While in the Army, Garrett Karns did advanced mission planning and execution for a Special Forces group out of Fort Campbell, KY. He said, “I guess for a lack of a better term, I was a geospacial engineer.” He was in the Army for four years and found his work challenging and engaging. “I loved everything about the military,” Garrett said. “I got to jump out of airplanes and do challenging stuff like that, but I wasn’t so crazy about the mindset back then. A lot of the people I served with were younger, and we didn’t feel that the military as a whole was open to new ideas, some of which would have made things more efficient. It was frustrating at times. In my job, I was challenged mentally. I had to think missions through and try to figure out solutions to complex issues. I was always thinking, ‘How can I make this more efficient? How can I change this up? How can I come up with something that will make it safer for these guys so they’re not going to get blown up?’”
When it was time to transition out, after sitting at a desk for four years, Garrett knew he wanted to do something with his hands. “I knew I wanted to work. I had an uncle who is in the glazing union, and he suggested that I look into the trades,” Garrett said. “There was a mini job fair on the base, and there was a journeyman from the Paducah, KY, local union, and he was an awesome guy. He told me about the program and what it had to offer. I was sold right away. I got into the welding program at Fort Campbell, and I really enjoyed the program. There was great comradery. We were all doing the same thing.”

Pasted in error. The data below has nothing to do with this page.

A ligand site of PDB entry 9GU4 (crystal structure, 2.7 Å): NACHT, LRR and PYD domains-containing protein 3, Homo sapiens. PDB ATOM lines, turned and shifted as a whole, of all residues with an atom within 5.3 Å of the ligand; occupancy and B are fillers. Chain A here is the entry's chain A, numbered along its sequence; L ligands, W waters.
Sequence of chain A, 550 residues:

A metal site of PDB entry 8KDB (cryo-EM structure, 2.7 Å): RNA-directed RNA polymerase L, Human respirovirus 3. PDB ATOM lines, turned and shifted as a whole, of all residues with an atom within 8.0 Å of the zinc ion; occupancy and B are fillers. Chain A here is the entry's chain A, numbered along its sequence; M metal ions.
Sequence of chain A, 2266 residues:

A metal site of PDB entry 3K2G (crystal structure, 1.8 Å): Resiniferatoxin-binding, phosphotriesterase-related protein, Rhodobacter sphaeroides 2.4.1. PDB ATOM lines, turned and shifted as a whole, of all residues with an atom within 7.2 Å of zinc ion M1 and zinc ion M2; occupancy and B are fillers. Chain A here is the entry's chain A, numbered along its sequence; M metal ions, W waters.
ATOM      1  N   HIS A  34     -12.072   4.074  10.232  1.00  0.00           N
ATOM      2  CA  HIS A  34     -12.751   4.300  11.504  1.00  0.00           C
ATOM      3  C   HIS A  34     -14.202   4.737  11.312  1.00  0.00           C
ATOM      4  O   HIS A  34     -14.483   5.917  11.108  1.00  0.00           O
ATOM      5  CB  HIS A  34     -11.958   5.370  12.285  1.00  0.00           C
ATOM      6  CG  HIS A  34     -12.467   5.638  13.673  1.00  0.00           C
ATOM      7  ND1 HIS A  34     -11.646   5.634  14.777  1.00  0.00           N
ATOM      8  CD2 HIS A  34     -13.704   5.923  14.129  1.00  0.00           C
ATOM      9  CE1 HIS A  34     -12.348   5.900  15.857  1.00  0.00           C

Garrett graduated from the VIP Welding Program and was fortunate to be placed where he wanted to go—Plumbers and Pipefitters Local 392 in Cincinnati, OH. He is a first-year apprentice and feels very fortunate he found and graduated from the program.
“A lot of my friends who transitioned with me still haven’t found their way. Quite a few of them are working as servers in restaurants. I’ve already been out on a job in the field at Proctor and Gamble, and now I’m actually cutting and prepping pipe for one of our big jobs. I work for PCI. It’s been really fun getting to understand all of the materials and to learn how to properly do things. When I go out, I definitely have more knowledge than other first-year apprentices due to the VIP program.”
Garrett has long-term goals. He would like to become an aerospace welder, and he is also interested in project management and getting his degree—all possible through the UA. Apprentices receive college credit from the five-year apprenticeship program toward their associate degree through Washtenaw Community College. The UA assists its members in completing their degrees online. Garrett said, “I want to work towards my construction management degree and possibly do project management in the future.” Garrett is well on his way to a prosperous career with the United Association.
This United Association Veterans In Piping Success Story was originally printed in the CareerOps: Career Opportunities in Piping for Transitioning Veterans Spring/Summer 2021 edition.